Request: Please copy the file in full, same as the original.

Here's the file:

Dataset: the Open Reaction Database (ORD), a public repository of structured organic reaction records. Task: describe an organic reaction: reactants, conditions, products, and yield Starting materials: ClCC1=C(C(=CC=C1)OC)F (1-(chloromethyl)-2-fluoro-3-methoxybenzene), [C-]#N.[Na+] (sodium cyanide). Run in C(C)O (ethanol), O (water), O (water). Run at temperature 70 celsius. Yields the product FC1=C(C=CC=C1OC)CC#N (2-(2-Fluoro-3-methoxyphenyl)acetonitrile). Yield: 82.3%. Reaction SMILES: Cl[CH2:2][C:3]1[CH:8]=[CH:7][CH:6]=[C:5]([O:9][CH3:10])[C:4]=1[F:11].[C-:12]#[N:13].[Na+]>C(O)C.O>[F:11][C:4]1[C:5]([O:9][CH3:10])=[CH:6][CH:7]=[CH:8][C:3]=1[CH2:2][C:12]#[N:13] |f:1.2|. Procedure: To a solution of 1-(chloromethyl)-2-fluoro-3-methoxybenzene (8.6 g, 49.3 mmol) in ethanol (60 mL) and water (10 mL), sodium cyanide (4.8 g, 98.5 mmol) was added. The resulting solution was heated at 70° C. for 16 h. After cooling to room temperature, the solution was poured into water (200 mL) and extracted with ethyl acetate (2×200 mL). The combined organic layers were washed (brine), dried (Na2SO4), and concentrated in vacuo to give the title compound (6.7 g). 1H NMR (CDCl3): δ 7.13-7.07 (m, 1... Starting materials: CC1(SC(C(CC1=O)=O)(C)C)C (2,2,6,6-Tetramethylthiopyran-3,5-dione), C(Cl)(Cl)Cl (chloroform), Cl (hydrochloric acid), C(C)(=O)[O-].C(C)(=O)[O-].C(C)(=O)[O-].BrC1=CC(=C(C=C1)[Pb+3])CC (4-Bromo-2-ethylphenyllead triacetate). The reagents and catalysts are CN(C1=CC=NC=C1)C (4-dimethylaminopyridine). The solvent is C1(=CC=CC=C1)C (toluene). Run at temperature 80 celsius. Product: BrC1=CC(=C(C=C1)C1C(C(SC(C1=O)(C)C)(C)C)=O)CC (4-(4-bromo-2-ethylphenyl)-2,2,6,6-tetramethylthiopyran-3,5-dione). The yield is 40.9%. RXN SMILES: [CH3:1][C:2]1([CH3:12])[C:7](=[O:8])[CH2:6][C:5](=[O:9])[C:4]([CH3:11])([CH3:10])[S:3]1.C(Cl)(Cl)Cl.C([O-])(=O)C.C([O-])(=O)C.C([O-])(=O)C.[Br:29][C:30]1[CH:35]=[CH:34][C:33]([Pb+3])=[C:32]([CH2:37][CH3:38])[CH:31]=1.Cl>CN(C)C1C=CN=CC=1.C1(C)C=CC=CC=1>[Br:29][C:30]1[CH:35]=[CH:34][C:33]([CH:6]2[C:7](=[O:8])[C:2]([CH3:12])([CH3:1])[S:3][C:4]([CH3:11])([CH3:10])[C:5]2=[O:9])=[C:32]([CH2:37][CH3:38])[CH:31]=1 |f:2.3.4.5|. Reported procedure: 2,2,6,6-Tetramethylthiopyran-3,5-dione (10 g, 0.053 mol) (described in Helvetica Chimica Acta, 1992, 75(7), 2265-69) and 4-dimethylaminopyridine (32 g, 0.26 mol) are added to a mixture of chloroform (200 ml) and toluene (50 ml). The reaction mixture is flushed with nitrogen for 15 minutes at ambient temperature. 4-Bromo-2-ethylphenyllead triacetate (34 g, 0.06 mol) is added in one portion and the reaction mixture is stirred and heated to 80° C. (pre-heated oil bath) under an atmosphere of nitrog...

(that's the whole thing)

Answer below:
Dataset: the Open Reaction Database (ORD), a public repository of structured organic reaction records. Task: describe an organic reaction: reactants, conditions, products, and yield Starting materials: ClCC1=C(C(=CC=C1)OC)F (1-(chloromethyl)-2-fluoro-3-methoxybenzene), [C-]#N.[Na+] (sodium cyanide). Run in C(C)O (ethanol), O (water), O (water). Run at temperature 70 celsius. Yields the product FC1=C(C=CC=C1OC)CC#N (2-(2-Fluoro-3-methoxyphenyl)acetonitrile). Yield: 82.3%. Reaction SMILES: Cl[CH2:2][C:3]1[CH:8]=[CH:7][CH:6]=[C:5]([O:9][CH3:10])[C:4]=1[F:11].[C-:12]#[N:13].[Na+]>C(O)C.O>[F:11][C:4]1[C:5]([O:9][CH3:10])=[CH:6][CH:7]=[CH:8][C:3]=1[CH2:2][C:12]#[N:13] |f:1.2|. Procedure: To a solution of 1-(chloromethyl)-2-fluoro-3-methoxybenzene (8.6 g, 49.3 mmol) in ethanol (60 mL) and water (10 mL), sodium cyanide (4.8 g, 98.5 mmol) was added. The resulting solution was heated at 70° C. for 16 h. After cooling to room temperature, the solution was poured into water (200 mL) and extracted with ethyl acetate (2×200 mL). The combined organic layers were washed (brine), dried (Na2SO4), and concentrated in vacuo to give the title compound (6.7 g). 1H NMR (CDCl3): δ 7.13-7.07 (m, 1... Starting materials: CC1(SC(C(CC1=O)=O)(C)C)C (2,2,6,6-Tetramethylthiopyran-3,5-dione), C(Cl)(Cl)Cl (chloroform), Cl (hydrochloric acid), C(C)(=O)[O-].C(C)(=O)[O-].C(C)(=O)[O-].BrC1=CC(=C(C=C1)[Pb+3])CC (4-Bromo-2-ethylphenyllead triacetate). The reagents and catalysts are CN(C1=CC=NC=C1)C (4-dimethylaminopyridine). The solvent is C1(=CC=CC=C1)C (toluene). Run at temperature 80 celsius. Product: BrC1=CC(=C(C=C1)C1C(C(SC(C1=O)(C)C)(C)C)=O)CC (4-(4-bromo-2-ethylphenyl)-2,2,6,6-tetramethylthiopyran-3,5-dione). The yield is 40.9%. RXN SMILES: [CH3:1][C:2]1([CH3:12])[C:7](=[O:8])[CH2:6][C:5](=[O:9])[C:4]([CH3:11])([CH3:10])[S:3]1.C(Cl)(Cl)Cl.C([O-])(=O)C.C([O-])(=O)C.C([O-])(=O)C.[Br:29][C:30]1[CH:35]=[CH:34][C:33]([Pb+3])=[C:32]([CH2:37][CH3:38])[CH:31]=1.Cl>CN(C)C1C=CN=CC=1.C1(C)C=CC=CC=1>[Br:29][C:30]1[CH:35]=[CH:34][C:33]([CH:6]2[C:7](=[O:8])[C:2]([CH3:12])([CH3:1])[S:3][C:4]([CH3:11])([CH3:10])[C:5]2=[O:9])=[C:32]([CH2:37][CH3:38])[CH:31]=1 |f:2.3.4.5|. Reported procedure: 2,2,6,6-Tetramethylthiopyran-3,5-dione (10 g, 0.053 mol) (described in Helvetica Chimica Acta, 1992, 75(7), 2265-69) and 4-dimethylaminopyridine (32 g, 0.26 mol) are added to a mixture of chloroform (200 ml) and toluene (50 ml). The reaction mixture is flushed with nitrogen for 15 minutes at ambient temperature. 4-Bromo-2-ethylphenyllead triacetate (34 g, 0.06 mol) is added in one portion and the reaction mixture is stirred and heated to 80° C. (pre-heated oil bath) under an atmosphere of nitrog...